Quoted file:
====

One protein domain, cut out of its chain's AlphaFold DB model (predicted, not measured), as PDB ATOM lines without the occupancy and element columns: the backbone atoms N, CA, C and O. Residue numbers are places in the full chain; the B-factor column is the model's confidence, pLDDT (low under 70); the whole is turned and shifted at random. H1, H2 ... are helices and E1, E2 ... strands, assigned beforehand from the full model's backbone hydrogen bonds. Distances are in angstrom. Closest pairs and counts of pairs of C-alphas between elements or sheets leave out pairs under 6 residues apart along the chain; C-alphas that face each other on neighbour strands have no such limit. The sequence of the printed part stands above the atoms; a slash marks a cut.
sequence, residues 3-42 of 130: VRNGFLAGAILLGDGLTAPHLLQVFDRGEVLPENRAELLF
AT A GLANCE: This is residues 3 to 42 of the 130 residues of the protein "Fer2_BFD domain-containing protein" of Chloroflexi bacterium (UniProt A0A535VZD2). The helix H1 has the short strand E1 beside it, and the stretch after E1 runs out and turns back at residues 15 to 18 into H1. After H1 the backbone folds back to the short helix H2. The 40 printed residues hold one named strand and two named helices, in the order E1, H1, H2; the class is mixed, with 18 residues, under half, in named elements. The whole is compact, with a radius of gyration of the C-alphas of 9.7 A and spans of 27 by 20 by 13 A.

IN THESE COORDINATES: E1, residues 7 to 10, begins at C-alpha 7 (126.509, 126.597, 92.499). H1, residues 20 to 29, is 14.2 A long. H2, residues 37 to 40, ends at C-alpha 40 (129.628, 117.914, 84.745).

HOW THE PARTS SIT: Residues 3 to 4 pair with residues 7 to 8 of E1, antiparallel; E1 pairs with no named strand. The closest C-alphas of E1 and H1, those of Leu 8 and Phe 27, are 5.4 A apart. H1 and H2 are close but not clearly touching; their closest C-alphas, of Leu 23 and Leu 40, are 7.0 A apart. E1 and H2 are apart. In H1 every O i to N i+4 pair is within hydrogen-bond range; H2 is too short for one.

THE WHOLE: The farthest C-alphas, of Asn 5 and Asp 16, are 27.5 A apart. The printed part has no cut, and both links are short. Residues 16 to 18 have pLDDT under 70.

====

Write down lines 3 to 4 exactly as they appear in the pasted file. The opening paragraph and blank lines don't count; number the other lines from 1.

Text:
IN THESE COORDINATES: E1, residues 7 to 10, begins at C-alpha 7 (126.509, 126.597, 92.499). H1, residues 20 to 29, is 14.2 A long. H2, residues 37 to 40, ends at C-alpha 40 (129.628, 117.914, 84.745).

HOW THE PARTS SIT: Residues 3 to 4 pair with residues 7 to 8 of E1, antiparallel; E1 pairs with no named strand. The closest C-alphas of E1 and H1, those of Leu 8 and Phe 27, are 5.4 A apart. H1 and H2 are close but not clearly touching; their closest C-alphas, of Leu 23 and Leu 40, are 7.0 A apart. E1 and H2 are apart. In H1 every O i to N i+4 pair is within hydrogen-bond range; H2 is too short for one.